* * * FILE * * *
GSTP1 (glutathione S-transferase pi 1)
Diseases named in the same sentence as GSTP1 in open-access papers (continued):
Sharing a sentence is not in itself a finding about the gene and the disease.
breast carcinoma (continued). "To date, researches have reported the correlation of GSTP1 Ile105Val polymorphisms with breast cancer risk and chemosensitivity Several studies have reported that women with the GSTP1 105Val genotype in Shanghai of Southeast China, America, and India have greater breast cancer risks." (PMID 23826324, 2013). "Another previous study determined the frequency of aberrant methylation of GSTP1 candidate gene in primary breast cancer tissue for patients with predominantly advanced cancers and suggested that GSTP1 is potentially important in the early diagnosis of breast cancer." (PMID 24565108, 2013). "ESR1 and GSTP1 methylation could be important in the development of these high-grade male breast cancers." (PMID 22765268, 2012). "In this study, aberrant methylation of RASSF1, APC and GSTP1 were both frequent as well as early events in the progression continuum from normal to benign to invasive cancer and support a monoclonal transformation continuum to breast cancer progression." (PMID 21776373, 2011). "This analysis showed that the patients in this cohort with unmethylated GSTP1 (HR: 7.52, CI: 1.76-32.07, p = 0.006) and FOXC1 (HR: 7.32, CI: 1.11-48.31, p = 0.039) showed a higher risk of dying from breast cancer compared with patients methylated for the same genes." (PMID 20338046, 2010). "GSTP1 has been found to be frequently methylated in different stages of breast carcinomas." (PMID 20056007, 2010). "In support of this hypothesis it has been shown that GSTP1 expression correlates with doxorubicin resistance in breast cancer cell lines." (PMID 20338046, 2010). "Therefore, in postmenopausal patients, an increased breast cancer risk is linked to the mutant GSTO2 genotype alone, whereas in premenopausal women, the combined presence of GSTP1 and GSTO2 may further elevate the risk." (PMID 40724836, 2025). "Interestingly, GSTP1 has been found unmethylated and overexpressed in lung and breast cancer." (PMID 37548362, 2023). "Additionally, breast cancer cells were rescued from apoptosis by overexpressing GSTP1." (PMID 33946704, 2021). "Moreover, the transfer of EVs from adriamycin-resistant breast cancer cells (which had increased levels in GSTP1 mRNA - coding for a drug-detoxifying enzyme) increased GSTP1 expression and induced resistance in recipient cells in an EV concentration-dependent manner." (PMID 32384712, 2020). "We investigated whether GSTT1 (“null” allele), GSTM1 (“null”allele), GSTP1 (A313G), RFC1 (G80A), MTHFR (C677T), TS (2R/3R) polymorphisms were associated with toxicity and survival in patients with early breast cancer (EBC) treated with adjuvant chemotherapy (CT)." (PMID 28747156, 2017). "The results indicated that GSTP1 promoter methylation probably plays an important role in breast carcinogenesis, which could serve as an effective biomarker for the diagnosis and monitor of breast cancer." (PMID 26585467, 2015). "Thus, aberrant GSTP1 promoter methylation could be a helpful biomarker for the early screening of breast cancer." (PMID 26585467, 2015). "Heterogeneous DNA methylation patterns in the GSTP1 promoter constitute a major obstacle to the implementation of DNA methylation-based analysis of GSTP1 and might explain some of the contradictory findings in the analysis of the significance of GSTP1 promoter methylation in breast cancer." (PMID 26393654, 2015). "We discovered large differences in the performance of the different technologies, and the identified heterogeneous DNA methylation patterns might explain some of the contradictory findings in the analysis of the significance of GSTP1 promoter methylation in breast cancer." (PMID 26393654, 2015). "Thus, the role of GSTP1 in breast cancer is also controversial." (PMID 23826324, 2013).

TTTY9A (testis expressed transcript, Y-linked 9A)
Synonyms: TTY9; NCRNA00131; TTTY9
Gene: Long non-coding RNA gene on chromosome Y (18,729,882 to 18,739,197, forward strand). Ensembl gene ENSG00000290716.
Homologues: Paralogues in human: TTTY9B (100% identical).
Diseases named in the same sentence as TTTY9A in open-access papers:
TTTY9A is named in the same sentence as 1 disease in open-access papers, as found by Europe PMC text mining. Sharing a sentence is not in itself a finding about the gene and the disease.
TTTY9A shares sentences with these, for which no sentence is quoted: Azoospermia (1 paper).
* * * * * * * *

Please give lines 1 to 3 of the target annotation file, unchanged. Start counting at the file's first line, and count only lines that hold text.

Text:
GSTP1 (glutathione S-transferase pi 1)
Diseases named in the same sentence as GSTP1 in open-access papers (continued):
Sharing a sentence is not in itself a finding about the gene and the disease.